Right now, Roku (NASDAQ:ROKU) appears unstoppable. Despite the market’s muted reaction following the streaming-video enabler’s fiscal 2020 earnings announcement, its stock trades at record highs. However, a rosy near-term outlook does not guarantee that Roku’s growth will continue over the next five years. Investors should take a closer look at the stock and Roku’s business to see whether this communications stock can continue moving higher over a longer-term horizon.
How Roku stands out
Roku successfully competes with tech giants like Apple (NASDAQ:AAPL), Alphabet (NASDAQ:GOOGL) (NASDAQ:GOOG), and Amazon (NASDAQ:AMZN). It offers set-top boxes to enable streaming on older TVs at a significantly lower price point than devices such as AppleTV. The Roku Ultra, its fastest player, costs $99.99 versus $179.99 for Apple’s lower-end streaming solution.
Moreover, Roku imposes fewer limitations. It does not charge users for operating multiple devices within a household, and unlike Comcast‘s Infinity Flex, it does not force users to cancel some of their existing subscriptions, then repurchase channels such as HBO Max and Starz, to watch those services through its own devices.
Additionally, Roku has made the hardware unnecessary in many cases. It now sells software to TV manufacturers for installation onto smart TVs. This gives Roku a built-in advantage by making its service easier to use than an added Xfinity Flex or AppleTV device.
Still, Roku’s largest revenue advantage hinges on its No. 1 TV streaming platform. By attracting more viewers than other streaming ecosystems, it targets customers through ads customized around a targeted demographic.
This tailored approach gives both advertisers and content providers a way to reach desired audiences to drive revenue. Roku’s ad platform accounted for 71% of its revenue in 2020. Consequently, Roku claims a 38% market share in the U.S. and 31% in Canada, according to the NPD Group.
Roku originally served purely as a platform, hosting lots of different companies’ streaming channels without an obvious bias toward any one of them. However, it ended this neutrality with the launch of the Roku Channel in 2017. While that channel did not originally develop its own programs, its push into original content now means that the Roku Channel will more directly compete with platforms such as Netflix that Roku also promotes.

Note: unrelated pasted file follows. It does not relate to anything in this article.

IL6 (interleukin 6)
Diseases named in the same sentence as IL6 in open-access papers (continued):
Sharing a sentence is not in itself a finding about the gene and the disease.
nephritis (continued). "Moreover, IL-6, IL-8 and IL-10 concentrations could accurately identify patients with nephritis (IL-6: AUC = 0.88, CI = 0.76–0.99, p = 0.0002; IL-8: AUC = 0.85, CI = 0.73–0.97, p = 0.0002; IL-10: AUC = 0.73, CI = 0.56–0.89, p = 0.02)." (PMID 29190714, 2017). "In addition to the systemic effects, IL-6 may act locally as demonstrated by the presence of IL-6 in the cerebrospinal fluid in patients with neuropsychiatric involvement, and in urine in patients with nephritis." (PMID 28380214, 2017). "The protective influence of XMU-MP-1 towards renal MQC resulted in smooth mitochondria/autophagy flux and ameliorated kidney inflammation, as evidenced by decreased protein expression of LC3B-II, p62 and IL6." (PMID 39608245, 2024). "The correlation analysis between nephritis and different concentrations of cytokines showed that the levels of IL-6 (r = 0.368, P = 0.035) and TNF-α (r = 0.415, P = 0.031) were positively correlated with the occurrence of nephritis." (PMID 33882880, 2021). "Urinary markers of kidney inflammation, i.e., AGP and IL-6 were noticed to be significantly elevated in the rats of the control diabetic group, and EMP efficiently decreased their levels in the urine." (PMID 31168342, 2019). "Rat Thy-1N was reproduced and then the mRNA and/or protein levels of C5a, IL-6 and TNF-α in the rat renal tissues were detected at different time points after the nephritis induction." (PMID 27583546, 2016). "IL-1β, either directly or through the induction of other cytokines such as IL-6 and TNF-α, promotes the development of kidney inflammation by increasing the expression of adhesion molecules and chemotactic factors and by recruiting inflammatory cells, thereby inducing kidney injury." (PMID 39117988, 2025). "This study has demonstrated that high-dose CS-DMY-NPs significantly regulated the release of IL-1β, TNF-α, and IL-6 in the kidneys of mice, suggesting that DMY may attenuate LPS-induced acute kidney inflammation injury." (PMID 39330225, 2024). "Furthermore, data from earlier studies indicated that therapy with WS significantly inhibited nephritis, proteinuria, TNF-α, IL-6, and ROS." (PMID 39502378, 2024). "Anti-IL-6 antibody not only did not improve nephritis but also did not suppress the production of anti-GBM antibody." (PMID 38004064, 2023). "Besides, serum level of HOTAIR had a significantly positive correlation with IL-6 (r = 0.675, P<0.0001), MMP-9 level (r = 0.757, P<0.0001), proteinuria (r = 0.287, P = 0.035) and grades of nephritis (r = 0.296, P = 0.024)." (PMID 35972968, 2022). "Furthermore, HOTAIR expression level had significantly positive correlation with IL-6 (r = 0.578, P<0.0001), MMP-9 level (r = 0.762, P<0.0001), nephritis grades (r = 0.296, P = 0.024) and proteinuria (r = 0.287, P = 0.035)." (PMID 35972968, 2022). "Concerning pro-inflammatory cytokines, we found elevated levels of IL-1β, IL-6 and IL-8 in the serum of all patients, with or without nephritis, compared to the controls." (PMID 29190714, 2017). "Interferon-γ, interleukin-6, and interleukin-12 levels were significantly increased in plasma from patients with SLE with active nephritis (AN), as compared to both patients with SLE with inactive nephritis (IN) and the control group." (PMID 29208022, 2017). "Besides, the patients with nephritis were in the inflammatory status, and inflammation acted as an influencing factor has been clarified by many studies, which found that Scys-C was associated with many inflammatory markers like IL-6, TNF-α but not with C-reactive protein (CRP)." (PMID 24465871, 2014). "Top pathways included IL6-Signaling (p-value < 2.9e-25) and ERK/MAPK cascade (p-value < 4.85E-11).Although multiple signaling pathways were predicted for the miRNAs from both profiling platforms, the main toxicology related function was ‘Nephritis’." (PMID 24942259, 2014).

Admittedly, original programming may increase the company’s ad revenue, as popular programming would attract viewership. Still, Roku’s spending on original content will not guarantee the company further increases in viewership. And since customers faced no switching costs when they came to Roku, they can switch to a rival’s product or service just as easily.
A rival start-up probably would not steal away Roku’s customers en masse, since Roku’s market share amounts to a competitive moat. No start-up could quickly match its 51.2 million customers. However, better-resourced mega-tech companies could threaten Roku’s future. Roku’s $60 billion market cap places it at a significant disadvantage to Apple, Google, and Amazon. All three companies have grown to market caps above $1 trillion and hold more than $60 billion each in cash and marketable securities alone. If one of these companies creates (or buys) a competitive edge, Roku could struggle to respond.
Financials and stock price growth
Despite concerns about the future, the company’s financials reflect its current success. In fiscal 2020, revenue increased by 58% year over year to just under $1.8 billion. Also, gross margins also improved slightly to 45%, up from 44% in 2019.
For 2021, the company expects 2021 gross margins to stay in the mid-40% range. Such growth helped Roku’s stock price grow by around 290% over the last 12 months.
Optimism about Roku’s future has likely driven much of the stock price increases. Nonetheless, the increase has made Roku an expensive stock. Its price-to-sales (P/S) ratio now stands near record levels at around 33. Roku sold for about eight times sales as late as last spring and had rarely traded above 20 times sales before last year.
Such elevated levels increase the danger of negative news hurting stock price growth. Both revenue and streaming hours, which increased by 20.9 billion hours to 58.7 billion, grew at much slower rates than the sales multiple.
Additionally, the pandemic increased Roku’s viewership, likely on a temporary basis. This means that viewership could fall (or at least grow more slowly) as the pandemic ends and more people choose an activity besides streaming in their leisure hours. This consumer shift will make it less likely that Roku sustains its current revenue and viewer growth rates in the near term.
Roku in five years
Admittedly, the high sales multiple will probably not stop Roku from moving higher in the near term. However, if bad news took the sales multiple back to the low-double-digits, it could either hammer Roku stock or lead to stagnation. Also, Roku faces risks as it abandons neutrality and continues to compete against mega-tech peers. These market risks and potential for multiple compression could limit its gains over the next five years.
This article represents the opinion of the writer, who may disagree with the “official” recommendation position of a Motley Fool premium advisory service. We’re motley! Questioning an investing thesis — even one of our own — helps us all think critically about investing and make decisions that help us become smarter, happier, and richer.
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